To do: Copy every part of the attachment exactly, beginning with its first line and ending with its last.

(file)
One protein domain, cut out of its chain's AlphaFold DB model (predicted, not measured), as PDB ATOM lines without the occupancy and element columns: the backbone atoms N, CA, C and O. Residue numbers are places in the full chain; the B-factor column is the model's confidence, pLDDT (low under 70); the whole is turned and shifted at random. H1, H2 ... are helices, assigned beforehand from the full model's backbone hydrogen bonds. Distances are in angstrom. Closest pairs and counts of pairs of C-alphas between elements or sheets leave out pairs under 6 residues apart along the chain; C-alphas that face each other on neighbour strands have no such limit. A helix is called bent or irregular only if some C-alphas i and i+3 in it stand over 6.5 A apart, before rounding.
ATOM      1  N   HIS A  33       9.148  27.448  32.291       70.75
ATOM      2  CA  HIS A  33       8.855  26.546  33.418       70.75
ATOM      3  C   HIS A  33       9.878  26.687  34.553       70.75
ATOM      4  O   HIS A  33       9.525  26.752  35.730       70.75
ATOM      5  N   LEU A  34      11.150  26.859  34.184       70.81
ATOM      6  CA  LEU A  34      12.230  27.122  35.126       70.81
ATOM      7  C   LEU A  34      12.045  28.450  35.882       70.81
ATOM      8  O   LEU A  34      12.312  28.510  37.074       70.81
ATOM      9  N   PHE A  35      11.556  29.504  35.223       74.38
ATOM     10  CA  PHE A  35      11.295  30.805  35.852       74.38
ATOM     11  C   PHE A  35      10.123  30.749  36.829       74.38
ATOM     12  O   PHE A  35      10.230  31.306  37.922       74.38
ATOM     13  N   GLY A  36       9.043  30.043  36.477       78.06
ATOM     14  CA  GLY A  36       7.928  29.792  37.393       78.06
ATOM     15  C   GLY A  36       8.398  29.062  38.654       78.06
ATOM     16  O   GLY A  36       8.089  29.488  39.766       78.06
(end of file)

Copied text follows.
One protein domain, cut out of its chain's AlphaFold DB model (predicted, not measured), as PDB ATOM lines without the occupancy and element columns: the backbone atoms N, CA, C and O. Residue numbers are places in the full chain; the B-factor column is the model's confidence, pLDDT (low under 70); the whole is turned and shifted at random. H1, H2 ... are helices, assigned beforehand from the full model's backbone hydrogen bonds. Distances are in angstrom. Closest pairs and counts of pairs of C-alphas between elements or sheets leave out pairs under 6 residues apart along the chain; C-alphas that face each other on neighbour strands have no such limit. A helix is called bent or irregular only if some C-alphas i and i+3 in it stand over 6.5 A apart, before rounding.
ATOM      1  N   HIS A  33       9.148  27.448  32.291       70.75
ATOM      2  CA  HIS A  33       8.855  26.546  33.418       70.75
ATOM      3  C   HIS A  33       9.878  26.687  34.553       70.75
ATOM      4  O   HIS A  33       9.525  26.752  35.730       70.75
ATOM      5  N   LEU A  34      11.150  26.859  34.184       70.81
ATOM      6  CA  LEU A  34      12.230  27.122  35.126       70.81
ATOM      7  C   LEU A  34      12.045  28.450  35.882       70.81
ATOM      8  O   LEU A  34      12.312  28.510  37.074       70.81
ATOM      9  N   PHE A  35      11.556  29.504  35.223       74.38
ATOM     10  CA  PHE A  35      11.295  30.805  35.852       74.38
ATOM     11  C   PHE A  35      10.123  30.749  36.829       74.38
ATOM     12  O   PHE A  35      10.230  31.306  37.922       74.38
ATOM     13  N   GLY A  36       9.043  30.043  36.477       78.06
ATOM     14  CA  GLY A  36       7.928  29.792  37.393       78.06
ATOM     15  C   GLY A  36       8.398  29.062  38.654       78.06
ATOM     16  O   GLY A  36       8.089  29.488  39.766       78.06